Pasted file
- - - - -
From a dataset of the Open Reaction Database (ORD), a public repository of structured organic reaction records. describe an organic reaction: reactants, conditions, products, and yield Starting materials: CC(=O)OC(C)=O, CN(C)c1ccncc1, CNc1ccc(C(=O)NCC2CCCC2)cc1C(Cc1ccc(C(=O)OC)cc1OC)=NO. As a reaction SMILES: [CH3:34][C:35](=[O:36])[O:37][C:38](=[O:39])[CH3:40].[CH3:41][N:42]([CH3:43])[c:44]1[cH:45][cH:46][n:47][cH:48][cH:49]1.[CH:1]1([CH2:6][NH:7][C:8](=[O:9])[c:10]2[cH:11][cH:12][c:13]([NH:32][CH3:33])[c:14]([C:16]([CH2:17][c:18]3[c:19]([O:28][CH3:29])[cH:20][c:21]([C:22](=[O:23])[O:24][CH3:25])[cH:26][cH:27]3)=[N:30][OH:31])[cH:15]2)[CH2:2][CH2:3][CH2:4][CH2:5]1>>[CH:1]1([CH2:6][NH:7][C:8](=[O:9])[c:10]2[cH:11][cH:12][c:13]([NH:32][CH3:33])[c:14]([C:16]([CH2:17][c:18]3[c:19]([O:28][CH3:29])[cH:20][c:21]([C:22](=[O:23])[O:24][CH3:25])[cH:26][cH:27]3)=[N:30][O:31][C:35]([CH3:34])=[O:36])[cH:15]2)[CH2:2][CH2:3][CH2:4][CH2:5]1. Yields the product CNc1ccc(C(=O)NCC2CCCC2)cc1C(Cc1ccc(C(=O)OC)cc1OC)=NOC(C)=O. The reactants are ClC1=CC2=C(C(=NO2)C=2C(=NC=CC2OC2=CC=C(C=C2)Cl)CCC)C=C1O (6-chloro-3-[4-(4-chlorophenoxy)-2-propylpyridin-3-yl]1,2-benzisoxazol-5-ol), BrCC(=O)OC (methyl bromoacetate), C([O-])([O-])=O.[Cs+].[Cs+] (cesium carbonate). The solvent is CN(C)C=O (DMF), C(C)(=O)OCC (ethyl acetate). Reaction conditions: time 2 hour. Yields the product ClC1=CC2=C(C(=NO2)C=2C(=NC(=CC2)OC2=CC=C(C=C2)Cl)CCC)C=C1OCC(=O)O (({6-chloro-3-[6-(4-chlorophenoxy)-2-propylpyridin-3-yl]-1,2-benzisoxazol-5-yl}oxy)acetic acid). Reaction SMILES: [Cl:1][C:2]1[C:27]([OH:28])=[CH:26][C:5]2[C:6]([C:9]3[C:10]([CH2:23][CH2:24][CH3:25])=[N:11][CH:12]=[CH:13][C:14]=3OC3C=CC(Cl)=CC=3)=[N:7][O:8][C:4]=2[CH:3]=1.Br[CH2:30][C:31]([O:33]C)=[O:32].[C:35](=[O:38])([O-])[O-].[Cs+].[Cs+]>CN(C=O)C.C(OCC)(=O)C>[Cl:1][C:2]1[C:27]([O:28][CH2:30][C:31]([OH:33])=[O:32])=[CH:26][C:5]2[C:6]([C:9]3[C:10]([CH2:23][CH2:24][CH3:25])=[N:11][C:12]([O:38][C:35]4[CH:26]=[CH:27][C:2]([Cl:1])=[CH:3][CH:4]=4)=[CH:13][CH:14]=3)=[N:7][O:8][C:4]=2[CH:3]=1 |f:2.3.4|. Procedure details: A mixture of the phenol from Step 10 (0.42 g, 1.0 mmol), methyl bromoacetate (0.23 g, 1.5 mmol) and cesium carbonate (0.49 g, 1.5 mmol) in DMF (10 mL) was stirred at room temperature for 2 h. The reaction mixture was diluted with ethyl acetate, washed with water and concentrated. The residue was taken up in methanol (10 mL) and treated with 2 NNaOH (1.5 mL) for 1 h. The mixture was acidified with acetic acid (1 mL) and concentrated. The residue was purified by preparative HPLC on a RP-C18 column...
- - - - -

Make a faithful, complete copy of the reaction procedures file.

From a dataset of the Open Reaction Database (ORD), a public repository of structured organic reaction records. describe an organic reaction: reactants, conditions, products, and yield Starting materials: CC(=O)OC(C)=O, CN(C)c1ccncc1, CNc1ccc(C(=O)NCC2CCCC2)cc1C(Cc1ccc(C(=O)OC)cc1OC)=NO. As a reaction SMILES: [CH3:34][C:35](=[O:36])[O:37][C:38](=[O:39])[CH3:40].[CH3:41][N:42]([CH3:43])[c:44]1[cH:45][cH:46][n:47][cH:48][cH:49]1.[CH:1]1([CH2:6][NH:7][C:8](=[O:9])[c:10]2[cH:11][cH:12][c:13]([NH:32][CH3:33])[c:14]([C:16]([CH2:17][c:18]3[c:19]([O:28][CH3:29])[cH:20][c:21]([C:22](=[O:23])[O:24][CH3:25])[cH:26][cH:27]3)=[N:30][OH:31])[cH:15]2)[CH2:2][CH2:3][CH2:4][CH2:5]1>>[CH:1]1([CH2:6][NH:7][C:8](=[O:9])[c:10]2[cH:11][cH:12][c:13]([NH:32][CH3:33])[c:14]([C:16]([CH2:17][c:18]3[c:19]([O:28][CH3:29])[cH:20][c:21]([C:22](=[O:23])[O:24][CH3:25])[cH:26][cH:27]3)=[N:30][O:31][C:35]([CH3:34])=[O:36])[cH:15]2)[CH2:2][CH2:3][CH2:4][CH2:5]1. Yields the product CNc1ccc(C(=O)NCC2CCCC2)cc1C(Cc1ccc(C(=O)OC)cc1OC)=NOC(C)=O. The reactants are ClC1=CC2=C(C(=NO2)C=2C(=NC=CC2OC2=CC=C(C=C2)Cl)CCC)C=C1O (6-chloro-3-[4-(4-chlorophenoxy)-2-propylpyridin-3-yl]1,2-benzisoxazol-5-ol), BrCC(=O)OC (methyl bromoacetate), C([O-])([O-])=O.[Cs+].[Cs+] (cesium carbonate). The solvent is CN(C)C=O (DMF), C(C)(=O)OCC (ethyl acetate). Reaction conditions: time 2 hour. Yields the product ClC1=CC2=C(C(=NO2)C=2C(=NC(=CC2)OC2=CC=C(C=C2)Cl)CCC)C=C1OCC(=O)O (({6-chloro-3-[6-(4-chlorophenoxy)-2-propylpyridin-3-yl]-1,2-benzisoxazol-5-yl}oxy)acetic acid). Reaction SMILES: [Cl:1][C:2]1[C:27]([OH:28])=[CH:26][C:5]2[C:6]([C:9]3[C:10]([CH2:23][CH2:24][CH3:25])=[N:11][CH:12]=[CH:13][C:14]=3OC3C=CC(Cl)=CC=3)=[N:7][O:8][C:4]=2[CH:3]=1.Br[CH2:30][C:31]([O:33]C)=[O:32].[C:35](=[O:38])([O-])[O-].[Cs+].[Cs+]>CN(C=O)C.C(OCC)(=O)C>[Cl:1][C:2]1[C:27]([O:28][CH2:30][C:31]([OH:33])=[O:32])=[CH:26][C:5]2[C:6]([C:9]3[C:10]([CH2:23][CH2:24][CH3:25])=[N:11][C:12]([O:38][C:35]4[CH:26]=[CH:27][C:2]([Cl:1])=[CH:3][CH:4]=4)=[CH:13][CH:14]=3)=[N:7][O:8][C:4]=2[CH:3]=1 |f:2.3.4|. Procedure details: A mixture of the phenol from Step 10 (0.42 g, 1.0 mmol), methyl bromoacetate (0.23 g, 1.5 mmol) and cesium carbonate (0.49 g, 1.5 mmol) in DMF (10 mL) was stirred at room temperature for 2 h. The reaction mixture was diluted with ethyl acetate, washed with water and concentrated. The residue was taken up in methanol (10 mL) and treated with 2 NNaOH (1.5 mL) for 1 h. The mixture was acidified with acetic acid (1 mL) and concentrated. The residue was purified by preparative HPLC on a RP-C18 column...